Cardiac hypertrophy is the response of the myocardium to both physical and metabolic stress. Hypertrophy triggered by acute hemodynamic overload and hypertension elicit specific modulations in expression of essential myocardial proteins and a concomitant decrease in contractibility per unit of myocardium. It is not clear to what extent the anomalous expression of these proteins contribute to the altered contractile performance during hypertrophy and the onset of heart failure. Identification and characterization of cellular and sub-cellar processes that control the biosynthesis and function of muscle proteins is the key to understanding the pathogenesis of this cardiac disorder. The observations that expression of eukaryotic genes is mediated by nuclear regulatory factors which participate in active transcription complex formation taken together with the evidence that hemodynamic overload causes altered gene expression provides a framework in which to test whether modulations in tissue specific regulatory factors occur in response to signals associated with hypertrophy. There are two basis objectives outlined in this proposal: first, to establish that specific alterations in the composition of regulatory factors are responsible for activation (or repression) of a candidate gene, such as, for myosin light chain (MLC2), which appears to biochemically characterize the cardiac hypertrophic process; second, to investigate the contribution of MLC2 isotype in function adaption of the myocardium during hypertrophy. The first objective will be accomplished by identifying MLC2 specific regulatory factors which response to hemodynamic overload and characterizing in detail their role in altered expression of proteins in hypertrophied heart muscle. Towards the second objective, we shall produce variant MLC2 isotypes, with defined mutations in the putative functional domain of the polypeptide, and substitute these variants for the native protein in order to explore the structural requirements for MLC2 function in the reconstituted actomyosin complex. The accomplishment of these objectives will define the mechanism(s) by which cardiac workload leads to anomalous production of myocardial proteins and to altered mechanical performance of the heart muscle.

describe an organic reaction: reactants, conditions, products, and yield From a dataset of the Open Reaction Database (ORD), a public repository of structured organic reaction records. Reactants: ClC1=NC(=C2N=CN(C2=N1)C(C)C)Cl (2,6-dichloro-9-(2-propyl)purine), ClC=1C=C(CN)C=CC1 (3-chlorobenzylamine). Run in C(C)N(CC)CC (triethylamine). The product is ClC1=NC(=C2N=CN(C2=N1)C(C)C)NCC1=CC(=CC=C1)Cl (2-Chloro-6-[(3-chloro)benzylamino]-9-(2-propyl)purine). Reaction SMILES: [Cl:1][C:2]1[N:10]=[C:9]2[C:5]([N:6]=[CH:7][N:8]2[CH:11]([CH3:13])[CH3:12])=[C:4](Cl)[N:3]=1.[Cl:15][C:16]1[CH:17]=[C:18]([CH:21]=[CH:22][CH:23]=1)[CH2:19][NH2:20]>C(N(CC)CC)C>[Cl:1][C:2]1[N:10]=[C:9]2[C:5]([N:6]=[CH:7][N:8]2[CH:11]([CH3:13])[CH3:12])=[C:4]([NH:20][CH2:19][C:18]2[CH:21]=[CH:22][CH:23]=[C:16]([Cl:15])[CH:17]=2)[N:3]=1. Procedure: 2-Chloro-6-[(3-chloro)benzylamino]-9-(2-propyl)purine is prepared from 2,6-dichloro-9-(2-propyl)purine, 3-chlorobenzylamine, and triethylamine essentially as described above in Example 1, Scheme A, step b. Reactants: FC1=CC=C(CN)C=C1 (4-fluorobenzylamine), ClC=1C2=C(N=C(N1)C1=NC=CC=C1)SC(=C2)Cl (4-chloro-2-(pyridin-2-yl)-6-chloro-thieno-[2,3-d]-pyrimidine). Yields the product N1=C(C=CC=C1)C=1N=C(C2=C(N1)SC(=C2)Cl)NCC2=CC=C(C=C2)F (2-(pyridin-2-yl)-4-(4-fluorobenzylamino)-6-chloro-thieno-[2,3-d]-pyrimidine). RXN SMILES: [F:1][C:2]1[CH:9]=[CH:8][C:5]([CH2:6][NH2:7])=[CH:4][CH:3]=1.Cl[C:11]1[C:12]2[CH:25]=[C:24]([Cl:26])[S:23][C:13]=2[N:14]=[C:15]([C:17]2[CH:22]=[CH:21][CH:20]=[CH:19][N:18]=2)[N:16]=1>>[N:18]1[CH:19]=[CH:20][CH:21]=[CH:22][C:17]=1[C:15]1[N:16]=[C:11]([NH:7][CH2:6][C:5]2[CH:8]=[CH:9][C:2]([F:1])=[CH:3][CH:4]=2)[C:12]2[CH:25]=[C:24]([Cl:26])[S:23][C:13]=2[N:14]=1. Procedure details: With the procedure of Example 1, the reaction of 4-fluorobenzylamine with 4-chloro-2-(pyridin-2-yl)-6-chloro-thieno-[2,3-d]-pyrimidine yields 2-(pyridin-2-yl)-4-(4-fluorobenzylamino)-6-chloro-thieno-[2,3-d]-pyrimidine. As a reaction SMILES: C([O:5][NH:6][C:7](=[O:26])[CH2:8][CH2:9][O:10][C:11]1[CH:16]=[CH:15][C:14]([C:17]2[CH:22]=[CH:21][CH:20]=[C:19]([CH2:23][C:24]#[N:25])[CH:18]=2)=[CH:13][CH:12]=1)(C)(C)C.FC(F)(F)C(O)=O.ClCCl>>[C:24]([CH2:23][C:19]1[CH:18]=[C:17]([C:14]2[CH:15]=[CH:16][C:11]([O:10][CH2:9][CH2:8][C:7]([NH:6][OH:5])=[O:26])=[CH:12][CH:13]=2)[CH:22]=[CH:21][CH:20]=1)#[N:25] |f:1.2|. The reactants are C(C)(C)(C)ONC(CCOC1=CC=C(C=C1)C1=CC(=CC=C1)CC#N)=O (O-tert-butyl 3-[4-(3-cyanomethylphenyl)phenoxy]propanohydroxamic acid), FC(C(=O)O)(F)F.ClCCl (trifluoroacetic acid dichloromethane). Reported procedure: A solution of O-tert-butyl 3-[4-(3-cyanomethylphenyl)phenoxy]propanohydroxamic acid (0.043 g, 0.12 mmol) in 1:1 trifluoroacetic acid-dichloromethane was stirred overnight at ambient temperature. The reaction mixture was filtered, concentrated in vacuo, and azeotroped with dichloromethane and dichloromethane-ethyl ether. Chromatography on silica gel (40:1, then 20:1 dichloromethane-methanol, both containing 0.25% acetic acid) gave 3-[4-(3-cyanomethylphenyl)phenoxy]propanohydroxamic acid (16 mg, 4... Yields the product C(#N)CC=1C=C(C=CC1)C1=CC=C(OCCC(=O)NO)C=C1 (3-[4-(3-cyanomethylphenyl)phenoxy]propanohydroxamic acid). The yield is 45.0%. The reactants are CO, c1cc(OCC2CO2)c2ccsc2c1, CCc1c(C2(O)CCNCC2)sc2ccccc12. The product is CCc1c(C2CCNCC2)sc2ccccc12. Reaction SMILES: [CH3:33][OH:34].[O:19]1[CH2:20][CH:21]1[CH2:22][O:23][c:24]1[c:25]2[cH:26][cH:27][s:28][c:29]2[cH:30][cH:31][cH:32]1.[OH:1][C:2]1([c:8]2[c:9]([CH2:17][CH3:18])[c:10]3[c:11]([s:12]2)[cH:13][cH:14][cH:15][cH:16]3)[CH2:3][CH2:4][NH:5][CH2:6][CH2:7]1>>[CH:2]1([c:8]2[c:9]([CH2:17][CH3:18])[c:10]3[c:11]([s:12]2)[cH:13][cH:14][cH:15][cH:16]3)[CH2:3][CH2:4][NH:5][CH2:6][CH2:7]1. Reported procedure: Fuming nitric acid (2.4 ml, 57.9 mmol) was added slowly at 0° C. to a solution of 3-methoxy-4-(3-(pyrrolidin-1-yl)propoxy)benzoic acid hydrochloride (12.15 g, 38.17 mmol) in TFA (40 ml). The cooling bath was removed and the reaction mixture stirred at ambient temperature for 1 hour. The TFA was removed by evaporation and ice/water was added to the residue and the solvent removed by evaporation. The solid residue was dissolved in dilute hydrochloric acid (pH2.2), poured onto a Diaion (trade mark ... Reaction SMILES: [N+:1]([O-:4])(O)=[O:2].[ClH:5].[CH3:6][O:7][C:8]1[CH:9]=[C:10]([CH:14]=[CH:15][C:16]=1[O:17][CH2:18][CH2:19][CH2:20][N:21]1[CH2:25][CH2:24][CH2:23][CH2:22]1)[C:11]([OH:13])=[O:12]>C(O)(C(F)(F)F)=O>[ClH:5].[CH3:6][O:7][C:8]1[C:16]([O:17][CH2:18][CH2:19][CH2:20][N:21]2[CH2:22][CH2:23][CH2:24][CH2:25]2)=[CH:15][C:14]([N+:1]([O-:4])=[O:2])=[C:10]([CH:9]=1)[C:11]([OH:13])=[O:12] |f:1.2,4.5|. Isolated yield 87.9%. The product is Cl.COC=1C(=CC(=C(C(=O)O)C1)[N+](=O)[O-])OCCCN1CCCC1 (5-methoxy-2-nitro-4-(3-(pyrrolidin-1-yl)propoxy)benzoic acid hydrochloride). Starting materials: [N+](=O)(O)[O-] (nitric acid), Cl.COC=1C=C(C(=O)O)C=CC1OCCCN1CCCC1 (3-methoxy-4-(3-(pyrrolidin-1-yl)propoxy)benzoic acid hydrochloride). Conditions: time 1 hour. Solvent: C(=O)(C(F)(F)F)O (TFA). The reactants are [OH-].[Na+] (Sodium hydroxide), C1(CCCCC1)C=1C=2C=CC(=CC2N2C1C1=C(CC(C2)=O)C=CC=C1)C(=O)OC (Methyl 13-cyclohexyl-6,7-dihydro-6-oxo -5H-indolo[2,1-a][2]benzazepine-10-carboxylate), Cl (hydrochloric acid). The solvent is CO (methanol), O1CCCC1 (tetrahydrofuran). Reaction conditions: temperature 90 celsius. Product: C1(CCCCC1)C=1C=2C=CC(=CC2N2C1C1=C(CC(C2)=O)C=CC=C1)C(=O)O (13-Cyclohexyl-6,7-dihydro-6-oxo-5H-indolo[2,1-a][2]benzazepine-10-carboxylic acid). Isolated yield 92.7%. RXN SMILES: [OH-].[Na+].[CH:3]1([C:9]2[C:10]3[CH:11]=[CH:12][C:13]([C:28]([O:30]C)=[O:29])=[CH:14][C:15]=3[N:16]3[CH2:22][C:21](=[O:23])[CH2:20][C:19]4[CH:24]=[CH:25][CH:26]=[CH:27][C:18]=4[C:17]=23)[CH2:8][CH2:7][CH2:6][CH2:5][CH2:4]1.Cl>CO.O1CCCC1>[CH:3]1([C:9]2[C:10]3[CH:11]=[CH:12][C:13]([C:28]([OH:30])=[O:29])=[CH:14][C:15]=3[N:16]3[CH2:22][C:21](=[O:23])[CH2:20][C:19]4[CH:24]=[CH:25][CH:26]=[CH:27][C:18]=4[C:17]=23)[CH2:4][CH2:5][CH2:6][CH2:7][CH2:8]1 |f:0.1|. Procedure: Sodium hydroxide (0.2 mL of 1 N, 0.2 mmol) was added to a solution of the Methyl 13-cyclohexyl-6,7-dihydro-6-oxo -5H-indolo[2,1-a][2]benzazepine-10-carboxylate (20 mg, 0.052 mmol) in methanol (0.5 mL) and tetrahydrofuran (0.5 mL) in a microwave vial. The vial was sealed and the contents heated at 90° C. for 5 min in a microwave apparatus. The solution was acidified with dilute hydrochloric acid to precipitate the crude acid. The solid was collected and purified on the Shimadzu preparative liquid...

National Institute of Health (NIH)
National Heart, Lung, and Blood Institute (NHLBI)
Research Project (R01)
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Cardiovascular and Pulmonary Research A Study Section (CVA)
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Suny Downstate Medical Center
Schools of Medicine
United States
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